Governors have signed three major new mastectomy-related bills into law recently.
Virginia Gov. Mark Warner signed H.B. 662, a bill requiring state-regulated health carriers to pay for reconstructive surgery after mastectomies for breast cancer.
Indiana Gov. Frank O’Bannon signed H.B. 1111, a bill that requires certificates of coverage for group health coverage in Indiana to require reconstructive surgery, even if the certificate is linked to an insurance policy issued or delivered in another state.
West Virginia Gov. Bob Wise signed H.B. 2730, a bill requiring state-regulated health insurers to allow patients to stay in the hospital for at least 48 hours after a radical mastectomy, and at least 24 hours after a total mastectomy. The bill also requires health plans to pay for reconstructive surgery.
The flurry of reconstructive surgery bill signings may be a fluke, according to Jeff Gabardi, senior vice president for state affairs at the Health Insurance Association of America, Washington.
States are enacting the breast reconstruction laws mainly to bring their statutes into compliance with the federal Womens Health and Cancer Rights Act of 1998, which requires group health plans and individual policies to offer post-mastectomy reconstruction benefits, according to the American Society of Plastic Surgeons, Arlington Heights, Ill.
Some new state laws also require minimum hospital stays following a mastectomy.
For the most part, though, state legislatures are easing up on efforts to add mandates, Gabardi says.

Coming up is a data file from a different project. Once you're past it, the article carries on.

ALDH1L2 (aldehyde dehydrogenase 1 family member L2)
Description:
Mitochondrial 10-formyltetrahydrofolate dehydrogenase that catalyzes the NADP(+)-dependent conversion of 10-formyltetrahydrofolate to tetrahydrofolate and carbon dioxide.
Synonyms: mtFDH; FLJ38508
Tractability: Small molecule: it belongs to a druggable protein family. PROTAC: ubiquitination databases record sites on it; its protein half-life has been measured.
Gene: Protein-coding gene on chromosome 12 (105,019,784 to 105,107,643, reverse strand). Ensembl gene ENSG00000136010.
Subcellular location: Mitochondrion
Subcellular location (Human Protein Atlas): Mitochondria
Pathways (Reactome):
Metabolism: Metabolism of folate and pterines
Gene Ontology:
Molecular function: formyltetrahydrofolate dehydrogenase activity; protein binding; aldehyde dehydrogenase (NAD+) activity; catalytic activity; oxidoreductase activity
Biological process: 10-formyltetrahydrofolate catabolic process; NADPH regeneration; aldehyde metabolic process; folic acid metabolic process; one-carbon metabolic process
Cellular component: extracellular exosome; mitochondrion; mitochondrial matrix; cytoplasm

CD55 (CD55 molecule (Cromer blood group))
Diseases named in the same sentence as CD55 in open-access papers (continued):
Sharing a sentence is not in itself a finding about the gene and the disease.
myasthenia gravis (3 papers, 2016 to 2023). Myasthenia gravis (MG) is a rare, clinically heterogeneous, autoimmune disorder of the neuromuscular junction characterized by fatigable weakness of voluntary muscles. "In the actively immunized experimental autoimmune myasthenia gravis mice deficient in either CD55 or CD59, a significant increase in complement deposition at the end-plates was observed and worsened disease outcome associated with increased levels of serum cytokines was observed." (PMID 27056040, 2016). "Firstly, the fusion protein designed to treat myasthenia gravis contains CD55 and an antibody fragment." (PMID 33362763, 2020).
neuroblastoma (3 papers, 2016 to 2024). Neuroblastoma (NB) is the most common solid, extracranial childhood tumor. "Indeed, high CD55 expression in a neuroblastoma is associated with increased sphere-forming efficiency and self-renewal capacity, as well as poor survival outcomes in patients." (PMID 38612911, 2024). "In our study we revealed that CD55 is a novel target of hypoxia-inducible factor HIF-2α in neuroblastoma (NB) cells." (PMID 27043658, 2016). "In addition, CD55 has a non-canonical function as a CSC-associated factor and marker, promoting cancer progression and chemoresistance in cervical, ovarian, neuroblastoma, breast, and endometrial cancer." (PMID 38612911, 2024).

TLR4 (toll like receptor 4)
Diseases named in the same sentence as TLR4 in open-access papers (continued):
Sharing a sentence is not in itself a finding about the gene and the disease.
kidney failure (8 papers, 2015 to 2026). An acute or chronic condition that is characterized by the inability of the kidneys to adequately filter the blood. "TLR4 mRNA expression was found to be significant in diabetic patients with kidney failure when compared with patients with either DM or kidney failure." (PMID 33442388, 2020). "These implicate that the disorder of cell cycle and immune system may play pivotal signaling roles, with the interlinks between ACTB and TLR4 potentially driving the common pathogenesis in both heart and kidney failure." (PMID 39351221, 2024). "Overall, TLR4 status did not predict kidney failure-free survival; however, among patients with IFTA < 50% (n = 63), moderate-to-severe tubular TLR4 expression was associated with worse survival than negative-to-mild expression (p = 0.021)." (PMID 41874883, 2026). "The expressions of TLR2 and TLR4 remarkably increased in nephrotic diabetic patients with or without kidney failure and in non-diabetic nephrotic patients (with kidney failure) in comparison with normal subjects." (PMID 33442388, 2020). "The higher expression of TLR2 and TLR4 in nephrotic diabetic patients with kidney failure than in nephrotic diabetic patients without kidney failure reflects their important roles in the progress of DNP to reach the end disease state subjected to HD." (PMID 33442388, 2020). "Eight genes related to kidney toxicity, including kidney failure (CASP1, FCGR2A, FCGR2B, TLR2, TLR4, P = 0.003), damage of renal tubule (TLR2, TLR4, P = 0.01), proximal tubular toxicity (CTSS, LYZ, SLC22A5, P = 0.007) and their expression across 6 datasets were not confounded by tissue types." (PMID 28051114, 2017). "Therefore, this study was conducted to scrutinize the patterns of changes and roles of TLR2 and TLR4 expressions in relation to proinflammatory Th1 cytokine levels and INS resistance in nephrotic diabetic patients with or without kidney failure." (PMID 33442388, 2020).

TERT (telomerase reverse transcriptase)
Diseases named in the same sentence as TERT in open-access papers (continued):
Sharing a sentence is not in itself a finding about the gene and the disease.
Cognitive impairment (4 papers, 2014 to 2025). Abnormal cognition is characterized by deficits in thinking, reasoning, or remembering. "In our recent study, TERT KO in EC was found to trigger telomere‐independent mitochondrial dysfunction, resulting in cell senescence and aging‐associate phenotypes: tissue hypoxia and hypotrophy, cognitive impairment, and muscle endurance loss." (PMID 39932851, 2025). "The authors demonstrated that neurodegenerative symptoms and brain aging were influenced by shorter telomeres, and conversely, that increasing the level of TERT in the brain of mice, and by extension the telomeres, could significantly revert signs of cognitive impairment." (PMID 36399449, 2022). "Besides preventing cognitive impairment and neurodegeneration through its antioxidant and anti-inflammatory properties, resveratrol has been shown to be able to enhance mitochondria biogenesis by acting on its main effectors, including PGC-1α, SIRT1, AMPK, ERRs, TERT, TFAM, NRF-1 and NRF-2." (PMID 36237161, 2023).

“I think the number of mandates has decreased slightly over the past two years,” he says. “I think this year more than last.”
At least four state legislatures have set up systems for evaluating the cost of proposed mandates, and eight are developing review systems, Gabardi adds.
Although the three governors who signed the new mastectomy mandate bills are Democrats, Gabardi argues against viewing mandates as a partisan issue. “I dont really see any difference between Democratic and Republican inclinations on mandates.”
HIAA declines to take positions on the value of mastectomy mandates or other specific mandates.
Gabardi says HIAA simply tries to drive home the point that mandates can drive up the cost of health insurance and price the poorest purchasers out of the market.
Reproduced from National Underwriter Life & Health/Financial Services Edition, May 13, 2002. Copyright 2002 by The National Underwriter Company in the serial publication. All rights reserved.Copyright in this article as an independent work may be held by the author.